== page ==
Alexandra Savior — ‘The Archer’
THE GOOD: Pacific Northwest singer-songwriter Alexandra Savior switches labels, broadens her outlook and dodges the sophomore slump.
THE BAD: No.
THE NITTY GRITTY: Ditching Columbia for Danger Mouse’s more artist-friendly 30th Century Records, Savior focuses on the music and creates a dusty cinematic album crossing Lana Del Rey with vintage Lee Hazlewood-produced Nancy Sinatra. The music is ghostly, hazy and entrancing, the pop melodies mixing with the right amount of distortion and Spaghetti Western vibes.
After easing us into the program with the lilting “Soft Currents,” Savior brings on the rest of the band for a series of tight yet dreamy pop/rock gems. Tracks such as “Crying All the Time” and “The Phantom” coat her majestic melodies with a bit of echo and sun-bleached grit.
You show up for the songs, but it’s the mood that brings you back. One easily becomes lost in “The Archer” and all its mysterious twists and turns. You want to see what’s next, even though the reveal may not be pleasant.
BUY IT?: Yes.
Soccer Mommy — ‘Color Theory’
THE GOOD: Singer-songwriter Sophia Regina Allison (stage name Soccer Mommy) destroys the sophomore slump with the cool, confident “Color Theory.”
THE BAD: Nothing.
THE NITTY GRITTY: Keeping the set at mid-tempo, Allison changes things up by bringing in and taking away the backbeats. A floating track like “Night Swimming” captivates us with layered guitars and her intense yet intimate vocals. After bringing the band back, Allison injects a pop flair into her compositions. Tracks such as “Crawling in My Skin” and “Lucy” find just as much power in plucky melodies as they do lyrical flourishes.
Perhaps my favorite moment is mid-album epic “Yellow Is the Color of Her Eyes.” Here, Allison teams up with producer Gabe Wax (Beirut, Pale Hound) and explores all the studio has to offer, from layered keyboards to echo-coated atmospherics. And when that guitar fuzz kicks in, the drone is divine. However, there aren’t any throw-away moments here. “Color Theory” displays an artist whose possibilities seem limitless. I can’t wait for her next record.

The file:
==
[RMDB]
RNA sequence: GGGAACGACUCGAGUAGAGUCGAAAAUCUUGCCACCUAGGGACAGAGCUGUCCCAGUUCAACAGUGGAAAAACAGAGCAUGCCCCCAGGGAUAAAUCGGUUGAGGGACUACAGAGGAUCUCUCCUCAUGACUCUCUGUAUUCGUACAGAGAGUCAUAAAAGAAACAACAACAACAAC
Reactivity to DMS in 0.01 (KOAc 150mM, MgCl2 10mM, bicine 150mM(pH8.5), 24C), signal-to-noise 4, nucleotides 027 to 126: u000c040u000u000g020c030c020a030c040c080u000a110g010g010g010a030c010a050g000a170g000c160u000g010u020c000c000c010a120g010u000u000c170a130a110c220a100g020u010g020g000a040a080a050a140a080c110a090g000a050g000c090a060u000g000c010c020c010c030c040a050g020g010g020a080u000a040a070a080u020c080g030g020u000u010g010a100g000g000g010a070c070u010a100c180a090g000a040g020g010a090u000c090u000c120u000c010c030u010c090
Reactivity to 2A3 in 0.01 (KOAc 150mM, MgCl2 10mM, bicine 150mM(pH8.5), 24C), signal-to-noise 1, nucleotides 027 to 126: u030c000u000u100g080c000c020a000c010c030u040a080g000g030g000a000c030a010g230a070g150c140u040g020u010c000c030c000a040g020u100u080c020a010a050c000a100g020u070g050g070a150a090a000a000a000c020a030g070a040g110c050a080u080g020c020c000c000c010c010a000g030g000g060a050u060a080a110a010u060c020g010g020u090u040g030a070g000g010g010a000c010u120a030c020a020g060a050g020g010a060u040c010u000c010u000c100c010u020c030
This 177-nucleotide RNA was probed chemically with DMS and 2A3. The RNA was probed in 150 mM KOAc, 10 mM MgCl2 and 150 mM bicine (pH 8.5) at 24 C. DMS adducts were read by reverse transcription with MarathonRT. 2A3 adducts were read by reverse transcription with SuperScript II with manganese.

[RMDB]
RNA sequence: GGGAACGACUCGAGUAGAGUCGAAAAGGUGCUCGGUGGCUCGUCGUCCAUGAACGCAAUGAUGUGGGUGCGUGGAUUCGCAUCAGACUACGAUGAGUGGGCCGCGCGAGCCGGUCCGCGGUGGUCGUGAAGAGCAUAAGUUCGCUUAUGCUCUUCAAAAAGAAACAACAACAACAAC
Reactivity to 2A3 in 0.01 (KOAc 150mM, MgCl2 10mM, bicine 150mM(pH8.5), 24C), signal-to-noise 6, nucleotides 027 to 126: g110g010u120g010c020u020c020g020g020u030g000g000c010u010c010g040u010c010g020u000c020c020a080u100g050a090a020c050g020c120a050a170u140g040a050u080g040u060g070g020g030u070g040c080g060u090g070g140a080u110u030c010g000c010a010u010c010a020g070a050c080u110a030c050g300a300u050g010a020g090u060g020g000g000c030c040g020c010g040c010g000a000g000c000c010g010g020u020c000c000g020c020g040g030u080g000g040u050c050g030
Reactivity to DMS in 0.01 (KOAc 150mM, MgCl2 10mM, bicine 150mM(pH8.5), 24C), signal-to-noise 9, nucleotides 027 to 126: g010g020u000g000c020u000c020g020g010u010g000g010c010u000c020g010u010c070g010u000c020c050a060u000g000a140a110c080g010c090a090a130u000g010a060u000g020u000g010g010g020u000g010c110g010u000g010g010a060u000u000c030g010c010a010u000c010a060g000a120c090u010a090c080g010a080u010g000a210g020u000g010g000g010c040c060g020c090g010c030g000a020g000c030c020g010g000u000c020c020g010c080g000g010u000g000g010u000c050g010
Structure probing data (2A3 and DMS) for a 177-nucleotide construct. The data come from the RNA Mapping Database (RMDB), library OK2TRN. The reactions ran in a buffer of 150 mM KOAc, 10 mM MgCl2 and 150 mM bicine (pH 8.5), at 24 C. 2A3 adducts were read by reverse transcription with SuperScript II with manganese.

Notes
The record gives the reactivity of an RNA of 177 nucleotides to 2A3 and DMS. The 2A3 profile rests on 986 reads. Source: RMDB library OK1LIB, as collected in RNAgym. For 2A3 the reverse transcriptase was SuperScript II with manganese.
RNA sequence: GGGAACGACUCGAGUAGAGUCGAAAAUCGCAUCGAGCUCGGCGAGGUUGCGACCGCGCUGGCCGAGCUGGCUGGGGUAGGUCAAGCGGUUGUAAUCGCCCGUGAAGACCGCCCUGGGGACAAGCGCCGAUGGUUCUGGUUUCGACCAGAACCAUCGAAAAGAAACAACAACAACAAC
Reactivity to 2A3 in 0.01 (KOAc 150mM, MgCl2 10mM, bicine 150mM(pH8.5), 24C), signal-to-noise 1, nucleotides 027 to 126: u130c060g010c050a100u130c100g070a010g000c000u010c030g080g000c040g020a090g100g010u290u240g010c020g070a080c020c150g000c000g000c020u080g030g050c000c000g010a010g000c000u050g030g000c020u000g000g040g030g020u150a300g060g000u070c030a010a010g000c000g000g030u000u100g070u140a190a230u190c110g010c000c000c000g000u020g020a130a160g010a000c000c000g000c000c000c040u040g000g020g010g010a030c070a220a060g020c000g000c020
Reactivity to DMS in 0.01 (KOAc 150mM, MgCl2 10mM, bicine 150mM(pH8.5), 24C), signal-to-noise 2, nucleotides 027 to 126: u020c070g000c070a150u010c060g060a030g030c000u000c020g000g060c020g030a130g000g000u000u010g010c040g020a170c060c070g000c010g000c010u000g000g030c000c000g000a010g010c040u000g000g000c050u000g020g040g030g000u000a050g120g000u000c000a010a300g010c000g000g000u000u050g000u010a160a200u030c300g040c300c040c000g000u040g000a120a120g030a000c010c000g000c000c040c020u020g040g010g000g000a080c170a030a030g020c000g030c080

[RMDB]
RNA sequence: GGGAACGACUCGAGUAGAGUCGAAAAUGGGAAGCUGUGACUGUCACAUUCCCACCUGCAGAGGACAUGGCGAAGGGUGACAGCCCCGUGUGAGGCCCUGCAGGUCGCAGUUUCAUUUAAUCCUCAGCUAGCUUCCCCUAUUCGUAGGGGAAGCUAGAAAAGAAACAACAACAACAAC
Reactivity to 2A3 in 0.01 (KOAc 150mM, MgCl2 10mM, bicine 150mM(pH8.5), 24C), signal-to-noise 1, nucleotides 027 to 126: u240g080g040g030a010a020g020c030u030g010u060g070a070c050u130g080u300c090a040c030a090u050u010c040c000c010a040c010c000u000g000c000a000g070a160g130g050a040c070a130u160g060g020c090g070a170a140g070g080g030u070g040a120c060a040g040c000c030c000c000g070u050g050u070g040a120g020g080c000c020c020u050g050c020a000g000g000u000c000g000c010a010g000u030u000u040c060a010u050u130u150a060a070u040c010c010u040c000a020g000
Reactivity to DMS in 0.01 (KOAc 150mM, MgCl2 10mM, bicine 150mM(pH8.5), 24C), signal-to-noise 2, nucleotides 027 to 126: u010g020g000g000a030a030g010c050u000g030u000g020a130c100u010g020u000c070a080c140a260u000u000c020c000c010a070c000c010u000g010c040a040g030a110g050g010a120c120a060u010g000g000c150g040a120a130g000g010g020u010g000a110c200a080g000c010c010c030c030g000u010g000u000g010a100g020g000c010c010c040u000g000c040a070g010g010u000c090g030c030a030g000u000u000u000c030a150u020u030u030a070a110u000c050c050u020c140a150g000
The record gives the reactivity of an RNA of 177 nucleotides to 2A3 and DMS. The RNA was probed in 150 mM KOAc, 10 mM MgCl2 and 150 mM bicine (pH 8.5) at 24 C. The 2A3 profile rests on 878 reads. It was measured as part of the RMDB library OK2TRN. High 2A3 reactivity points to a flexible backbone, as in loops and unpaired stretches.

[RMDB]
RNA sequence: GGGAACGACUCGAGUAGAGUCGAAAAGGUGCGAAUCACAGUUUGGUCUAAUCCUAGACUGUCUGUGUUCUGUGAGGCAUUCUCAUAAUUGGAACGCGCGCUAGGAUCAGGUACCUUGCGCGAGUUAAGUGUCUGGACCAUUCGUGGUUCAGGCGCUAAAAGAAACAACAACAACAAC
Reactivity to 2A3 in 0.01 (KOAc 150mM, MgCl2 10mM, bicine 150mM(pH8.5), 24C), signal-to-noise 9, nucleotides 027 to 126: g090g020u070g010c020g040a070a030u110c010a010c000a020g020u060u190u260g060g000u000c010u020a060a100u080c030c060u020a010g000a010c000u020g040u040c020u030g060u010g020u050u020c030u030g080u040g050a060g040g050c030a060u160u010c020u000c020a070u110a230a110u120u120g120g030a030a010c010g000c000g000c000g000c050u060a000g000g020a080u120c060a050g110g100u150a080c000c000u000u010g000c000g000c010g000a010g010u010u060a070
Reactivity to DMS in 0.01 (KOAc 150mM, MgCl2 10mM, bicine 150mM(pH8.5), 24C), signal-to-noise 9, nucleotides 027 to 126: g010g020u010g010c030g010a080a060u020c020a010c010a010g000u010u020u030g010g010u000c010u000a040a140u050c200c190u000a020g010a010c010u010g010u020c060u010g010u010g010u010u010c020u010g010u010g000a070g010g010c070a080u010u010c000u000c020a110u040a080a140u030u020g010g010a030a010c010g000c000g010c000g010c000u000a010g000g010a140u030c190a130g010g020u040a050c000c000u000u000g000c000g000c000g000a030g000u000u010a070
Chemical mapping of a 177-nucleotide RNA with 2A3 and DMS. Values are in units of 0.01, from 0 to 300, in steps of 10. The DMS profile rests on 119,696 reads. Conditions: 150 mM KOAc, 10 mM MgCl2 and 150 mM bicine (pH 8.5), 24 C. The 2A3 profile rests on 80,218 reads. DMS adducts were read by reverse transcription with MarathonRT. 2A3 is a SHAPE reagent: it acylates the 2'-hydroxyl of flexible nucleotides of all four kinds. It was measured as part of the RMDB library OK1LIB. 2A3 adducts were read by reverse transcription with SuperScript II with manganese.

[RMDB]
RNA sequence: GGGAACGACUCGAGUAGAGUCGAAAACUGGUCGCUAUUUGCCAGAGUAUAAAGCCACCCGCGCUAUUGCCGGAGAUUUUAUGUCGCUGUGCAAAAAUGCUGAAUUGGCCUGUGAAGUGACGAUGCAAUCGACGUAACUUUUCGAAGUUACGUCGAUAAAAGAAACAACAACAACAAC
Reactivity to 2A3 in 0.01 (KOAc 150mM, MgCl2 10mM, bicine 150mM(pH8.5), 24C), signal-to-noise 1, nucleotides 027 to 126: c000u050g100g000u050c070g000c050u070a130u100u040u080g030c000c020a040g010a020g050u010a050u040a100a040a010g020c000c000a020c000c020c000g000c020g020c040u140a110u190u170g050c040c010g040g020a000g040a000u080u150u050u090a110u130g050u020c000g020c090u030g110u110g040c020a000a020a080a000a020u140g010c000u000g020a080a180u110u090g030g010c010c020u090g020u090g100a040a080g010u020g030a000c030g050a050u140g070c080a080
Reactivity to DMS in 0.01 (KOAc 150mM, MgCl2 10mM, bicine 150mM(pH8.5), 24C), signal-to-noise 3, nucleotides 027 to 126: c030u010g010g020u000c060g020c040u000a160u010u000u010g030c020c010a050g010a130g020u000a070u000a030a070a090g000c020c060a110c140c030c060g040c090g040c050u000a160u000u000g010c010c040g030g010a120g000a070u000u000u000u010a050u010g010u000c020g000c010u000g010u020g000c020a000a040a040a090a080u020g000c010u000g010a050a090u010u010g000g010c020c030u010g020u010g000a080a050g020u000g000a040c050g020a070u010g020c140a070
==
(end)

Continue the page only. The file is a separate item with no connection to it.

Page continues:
BUY IT?: Yes.
Kate Davis – ‘Trophy’
THE GOOD: Singer-songwriter and bassist Kate Davis re-invents herself on her fourth.
THE BAD: Nope.
THE NITTY GRITTY: Davis started her musical career studying violin and double bass while picking up a couple of prestigious scholarships in the process. During her late teens and early 20s, she released three jazz/pop albums in quick succession. Then, nothing.
But it wasn’t actually nothing. In addition to performing, Davis started writing her own material and found a new sense of freedom (youthful abandon?) within the confines of indie rock. Now at 29, she finally gets to be a young woman and not just a performer who sounds mature beyond her years.
Past fans looking for further rehashes of old American standards won’t find that here. Davis gives us a dozen originals whose style is closer to Courtney Barnett and Liz Phair. Indie rock fans may mistake “Trophy” as her debut, but it kind of is. This is the NEW Kate Davis, naysayers be damned. She actually pulls off the transition with flying colors.
BUY IT?: Yes.